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America becomes a more 'adult-centered' nation

A new survey finds a decreased emphasis on children in marriage.

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Kids just aren't as big a part of American life as they used to be.

Americans' child-free years are expanding as empty-nest seniors live longer and more young adults delay – or skip – childbearing. In 1960, nearly half of all households had children under 18. By 2000, the portion had fallen to less than a third, and in a few short years it's projected to drop to a quarter, according to a report from the National Marriage Project.

Children are also taking a back seat in perceptions of marriage's purpose. Since 1990, the percentage of people who said children were very important to a successful marriage tumbled from 65 percent to 41 percent. The findings were released in a Pew Research report last week.

For some child-free Americans, their growing numbers argue for greater equality with parents in government benefits, the workplace, and social esteem. That worries family researchers and child advocates who see in the same trends a move to a more "adult-centered culture" – one that threatens the strength of families and the social compact to provide for the next generation.

"We are getting much more of an adult-oriented culture than has ever existed arguably, and that could prove problematic," says David Popenoe, codirector of the National Marriage Project at Rutgers University in New Jersey. "You can envision a society in which children are kind of an afterthought and not in the interests of society as a whole."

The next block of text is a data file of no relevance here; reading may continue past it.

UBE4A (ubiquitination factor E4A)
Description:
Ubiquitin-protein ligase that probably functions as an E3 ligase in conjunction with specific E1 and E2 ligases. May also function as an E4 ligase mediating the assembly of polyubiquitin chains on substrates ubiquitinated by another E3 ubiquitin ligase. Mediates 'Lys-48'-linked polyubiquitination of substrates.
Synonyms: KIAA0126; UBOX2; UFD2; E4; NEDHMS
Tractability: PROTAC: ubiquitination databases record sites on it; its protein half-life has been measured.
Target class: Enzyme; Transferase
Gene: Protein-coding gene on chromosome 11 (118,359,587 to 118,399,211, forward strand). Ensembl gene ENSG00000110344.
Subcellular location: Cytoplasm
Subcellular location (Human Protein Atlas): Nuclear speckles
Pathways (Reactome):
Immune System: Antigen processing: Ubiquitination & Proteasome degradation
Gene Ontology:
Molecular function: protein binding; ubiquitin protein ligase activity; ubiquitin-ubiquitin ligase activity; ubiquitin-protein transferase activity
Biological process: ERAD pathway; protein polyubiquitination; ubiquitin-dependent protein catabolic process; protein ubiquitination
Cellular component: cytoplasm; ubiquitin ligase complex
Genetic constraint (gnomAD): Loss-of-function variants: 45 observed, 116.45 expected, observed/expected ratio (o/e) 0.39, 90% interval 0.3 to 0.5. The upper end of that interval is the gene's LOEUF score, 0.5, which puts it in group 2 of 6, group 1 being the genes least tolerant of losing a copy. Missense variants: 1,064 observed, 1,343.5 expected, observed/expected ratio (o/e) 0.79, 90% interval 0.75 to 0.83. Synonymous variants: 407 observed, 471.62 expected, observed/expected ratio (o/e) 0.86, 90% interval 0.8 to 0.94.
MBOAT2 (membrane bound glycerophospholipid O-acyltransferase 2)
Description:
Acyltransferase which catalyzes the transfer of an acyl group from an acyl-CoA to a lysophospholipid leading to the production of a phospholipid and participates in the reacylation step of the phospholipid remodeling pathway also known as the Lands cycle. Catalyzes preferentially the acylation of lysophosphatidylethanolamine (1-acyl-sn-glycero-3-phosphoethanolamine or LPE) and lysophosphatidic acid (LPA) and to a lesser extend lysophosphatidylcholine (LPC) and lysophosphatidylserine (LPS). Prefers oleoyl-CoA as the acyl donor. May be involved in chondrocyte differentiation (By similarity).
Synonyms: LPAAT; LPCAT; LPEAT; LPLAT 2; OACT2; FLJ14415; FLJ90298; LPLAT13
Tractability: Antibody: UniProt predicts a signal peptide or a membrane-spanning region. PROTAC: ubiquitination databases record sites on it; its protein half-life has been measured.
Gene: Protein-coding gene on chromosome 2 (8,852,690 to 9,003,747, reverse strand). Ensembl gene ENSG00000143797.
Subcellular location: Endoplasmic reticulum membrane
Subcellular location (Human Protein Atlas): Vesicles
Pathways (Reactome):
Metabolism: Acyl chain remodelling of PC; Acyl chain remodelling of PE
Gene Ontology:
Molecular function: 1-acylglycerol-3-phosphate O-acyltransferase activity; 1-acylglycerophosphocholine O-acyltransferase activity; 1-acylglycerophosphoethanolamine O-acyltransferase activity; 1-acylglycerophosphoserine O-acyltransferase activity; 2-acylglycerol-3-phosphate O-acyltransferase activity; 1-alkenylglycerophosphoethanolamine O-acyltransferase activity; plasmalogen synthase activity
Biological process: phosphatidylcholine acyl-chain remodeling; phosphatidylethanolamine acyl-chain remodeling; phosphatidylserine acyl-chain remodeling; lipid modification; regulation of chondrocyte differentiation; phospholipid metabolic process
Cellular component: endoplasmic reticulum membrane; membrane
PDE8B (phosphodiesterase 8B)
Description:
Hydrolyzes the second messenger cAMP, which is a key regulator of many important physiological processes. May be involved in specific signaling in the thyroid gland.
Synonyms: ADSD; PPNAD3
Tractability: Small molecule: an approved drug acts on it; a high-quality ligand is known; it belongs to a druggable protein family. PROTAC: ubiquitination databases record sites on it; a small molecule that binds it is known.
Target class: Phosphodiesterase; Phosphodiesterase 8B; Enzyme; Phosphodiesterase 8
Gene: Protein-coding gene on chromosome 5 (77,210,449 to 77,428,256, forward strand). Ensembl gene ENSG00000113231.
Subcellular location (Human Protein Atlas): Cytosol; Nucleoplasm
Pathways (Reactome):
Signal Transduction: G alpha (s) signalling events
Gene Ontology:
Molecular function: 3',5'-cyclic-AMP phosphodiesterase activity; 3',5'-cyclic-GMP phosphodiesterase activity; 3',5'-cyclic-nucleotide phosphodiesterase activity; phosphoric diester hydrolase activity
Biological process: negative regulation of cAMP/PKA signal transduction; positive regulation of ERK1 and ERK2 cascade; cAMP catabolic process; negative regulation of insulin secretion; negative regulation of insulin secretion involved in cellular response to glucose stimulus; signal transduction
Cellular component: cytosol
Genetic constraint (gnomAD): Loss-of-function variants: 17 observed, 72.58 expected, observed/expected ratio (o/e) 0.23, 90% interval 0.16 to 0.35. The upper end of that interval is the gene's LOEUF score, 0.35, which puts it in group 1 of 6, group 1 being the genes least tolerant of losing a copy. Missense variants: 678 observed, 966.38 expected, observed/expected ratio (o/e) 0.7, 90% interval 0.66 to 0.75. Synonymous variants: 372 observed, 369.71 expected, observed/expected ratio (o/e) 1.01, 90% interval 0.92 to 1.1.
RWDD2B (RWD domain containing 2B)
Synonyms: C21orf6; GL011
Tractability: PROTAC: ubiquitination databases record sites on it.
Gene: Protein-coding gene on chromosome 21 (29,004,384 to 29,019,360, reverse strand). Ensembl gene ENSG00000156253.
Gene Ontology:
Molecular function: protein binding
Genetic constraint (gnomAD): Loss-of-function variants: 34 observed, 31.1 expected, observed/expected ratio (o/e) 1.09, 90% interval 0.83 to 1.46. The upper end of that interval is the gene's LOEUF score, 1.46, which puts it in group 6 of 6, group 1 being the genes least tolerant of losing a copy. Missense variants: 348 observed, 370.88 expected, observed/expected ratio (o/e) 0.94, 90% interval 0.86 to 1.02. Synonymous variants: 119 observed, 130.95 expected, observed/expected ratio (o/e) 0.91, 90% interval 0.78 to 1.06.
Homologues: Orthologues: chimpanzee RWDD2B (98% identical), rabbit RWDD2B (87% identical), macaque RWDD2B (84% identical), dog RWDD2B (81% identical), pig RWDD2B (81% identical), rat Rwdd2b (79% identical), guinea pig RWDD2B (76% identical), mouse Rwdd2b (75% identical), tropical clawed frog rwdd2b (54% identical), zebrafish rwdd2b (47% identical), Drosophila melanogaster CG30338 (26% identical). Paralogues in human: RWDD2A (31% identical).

He sees the priorities reflected on television: Almost gone are family sitcoms in favor of a generation of programs following the model of "Friends" and "Sex and the City."

And he worries about a shift at the ballot box. In New Jersey, voters rejected nearly half of school budgets in the state last year – the lowest passage rate in more than a decade, according to a report from Mr. Popenoe's center.

Harder for child advocates

With parents a smaller presence at the polls – just under 40 percent in the 2004 presidential election, some child advocates say it's getting harder to win empathy on issues.

"It's not: Do people love children? It's: Are they thinking about them?" says Robert Fellmeth, director of the Children's Advocacy Institute at the University of California San Diego School of Law.

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